Infosec 2010: Smart Meters Bring Security Risks

smart meters

The government’s plan to roll-out smart meters to every home in the UK by 2020 is putting pressure on utilities and smart meter vendors

Utility companies and governments are pushing ahead with ambitious deadlines for the deployment of smart meters in Europe and the US, but security may suffer as a result say experts.

Speaking to eWEEK Europe UK at the Infosecurity Europe 2010 event in London this week, Joshua Pennell, president and founder of security company IOActive, said that the relatively little time alotted to deploy smart meters and associated smart grid technology could compromise the infrastructure.

Short time frame

In particular, Pennell pointed out the short time-frame available for utilities to access a $4 billion (£2.6bn) government fund to roll-out smart infrastructure.

“The crux of the problem in the US is with the American Recovery and Reinvestment Act – they have to spend the money in like 48 months. So they are in a different mode now,” he said. “If they don’t spend the money then it goes away, so they have to roll out the technology in some state or lose the funding, which is not in their normal mode of operations.”

In March 2009, researchers from  IOActive created a worm that could spread from one smart metering device to another, thanks to the wireless technology that is used to connect them.

Conservative Utilities

Christian Feisst, director, Smart Grids, Cisco Internet Business Solutions Group told eWeek Europe UK last year that making energy grids “smarter” comes with inherent security risks. “As soon as a system is digitalised, there is always the question of security…it is one of the most important aspects and before you start to roll out smart grid technology, you definitely have to have a security concept in place,” he said.

According to IOActive’s Pennell, the whole approach to smart meters in the US and Europe would probably be one of rolling out the technology and focusing on security afterwards.  “In California alone they are installing 15,000 meters a day and that is one utility that is doing that and that is pretty agressive in my mind,” he said.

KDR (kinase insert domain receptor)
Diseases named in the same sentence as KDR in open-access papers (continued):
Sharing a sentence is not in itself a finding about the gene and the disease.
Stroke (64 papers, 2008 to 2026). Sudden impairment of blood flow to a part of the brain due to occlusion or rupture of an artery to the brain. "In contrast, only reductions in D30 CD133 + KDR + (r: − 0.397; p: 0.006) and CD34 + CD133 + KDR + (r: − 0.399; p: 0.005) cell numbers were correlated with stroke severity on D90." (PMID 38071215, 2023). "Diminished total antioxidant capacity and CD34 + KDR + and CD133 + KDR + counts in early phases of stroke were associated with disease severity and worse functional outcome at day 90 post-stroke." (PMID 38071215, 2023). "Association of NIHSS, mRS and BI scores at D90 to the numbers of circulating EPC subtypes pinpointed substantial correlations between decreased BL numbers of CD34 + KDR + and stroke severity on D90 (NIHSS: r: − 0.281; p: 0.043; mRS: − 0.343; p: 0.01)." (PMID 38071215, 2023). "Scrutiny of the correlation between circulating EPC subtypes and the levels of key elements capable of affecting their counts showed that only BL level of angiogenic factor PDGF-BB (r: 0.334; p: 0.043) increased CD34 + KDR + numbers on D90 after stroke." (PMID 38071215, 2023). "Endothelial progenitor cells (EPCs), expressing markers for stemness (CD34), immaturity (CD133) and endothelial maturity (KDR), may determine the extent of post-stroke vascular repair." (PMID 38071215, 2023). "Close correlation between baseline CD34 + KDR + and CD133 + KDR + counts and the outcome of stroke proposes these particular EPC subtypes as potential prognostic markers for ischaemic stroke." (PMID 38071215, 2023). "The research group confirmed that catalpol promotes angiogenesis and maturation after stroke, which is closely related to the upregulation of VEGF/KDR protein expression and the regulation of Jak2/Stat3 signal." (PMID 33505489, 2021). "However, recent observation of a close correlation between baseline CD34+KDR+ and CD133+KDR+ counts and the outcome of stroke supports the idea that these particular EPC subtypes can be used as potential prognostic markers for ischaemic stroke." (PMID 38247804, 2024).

Utilities and governments are addressing some security concerns however and both the US Department of Homeland Security and the UK government are working with IOActive on securing smart infrastructure.

Pennell also said that smart meter makers are also taking the issue of security more seriously but faced cost constraints. “There are two smart meter manufacturers that are doing a pretty good job of securing the smart meters themselves, whereas last year if you asked me that question I would have said no one is giving it enough attention,” he said. “They are doing a pretty good job considering each smart meter has to be built for less than a $100 to make it affordable to the utilities.”

In line with European law, the UK has committed to roll-out smart meters to every home by 2020 in a move which the government says will help generate jobs.

Some of the technical challenges of rolling out smart meters to consumers and upgrading utilities’ infrastructure to become smart grids was compounded by the conservative nature of utilities and the costs involved, according to IOActive.

“A lot of guys say welcome to the energy sector set your clock back 15 years. They are held to a different standard. They are held to  the five nines uptime which makes them incredibly conservative,” said Pennell. “The utilities are looking to save money too because they have to roll-out 50 million of these things – that is how many the UK alone has committed to.”

Asked whether he thought the UK’s target was achievable, Pennell admitted that there was significant work ahead. “I don’t know. There are around 50,000 meters deployed already in the UK. But getting to 50 million is a lot of meters.”

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